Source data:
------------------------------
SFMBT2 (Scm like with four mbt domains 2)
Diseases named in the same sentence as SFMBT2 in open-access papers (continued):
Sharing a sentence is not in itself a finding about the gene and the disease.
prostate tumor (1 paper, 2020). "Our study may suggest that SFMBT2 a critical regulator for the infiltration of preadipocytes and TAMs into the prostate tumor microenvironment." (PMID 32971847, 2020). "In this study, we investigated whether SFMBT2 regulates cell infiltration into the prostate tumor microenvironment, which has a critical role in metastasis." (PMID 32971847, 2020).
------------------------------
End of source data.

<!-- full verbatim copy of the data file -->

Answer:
SFMBT2 (Scm like with four mbt domains 2)
Diseases named in the same sentence as SFMBT2 in open-access papers (continued):
Sharing a sentence is not in itself a finding about the gene and the disease.
prostate tumor (1 paper, 2020). "Our study may suggest that SFMBT2 a critical regulator for the infiltration of preadipocytes and TAMs into the prostate tumor microenvironment." (PMID 32971847, 2020). "In this study, we investigated whether SFMBT2 regulates cell infiltration into the prostate tumor microenvironment, which has a critical role in metastasis." (PMID 32971847, 2020).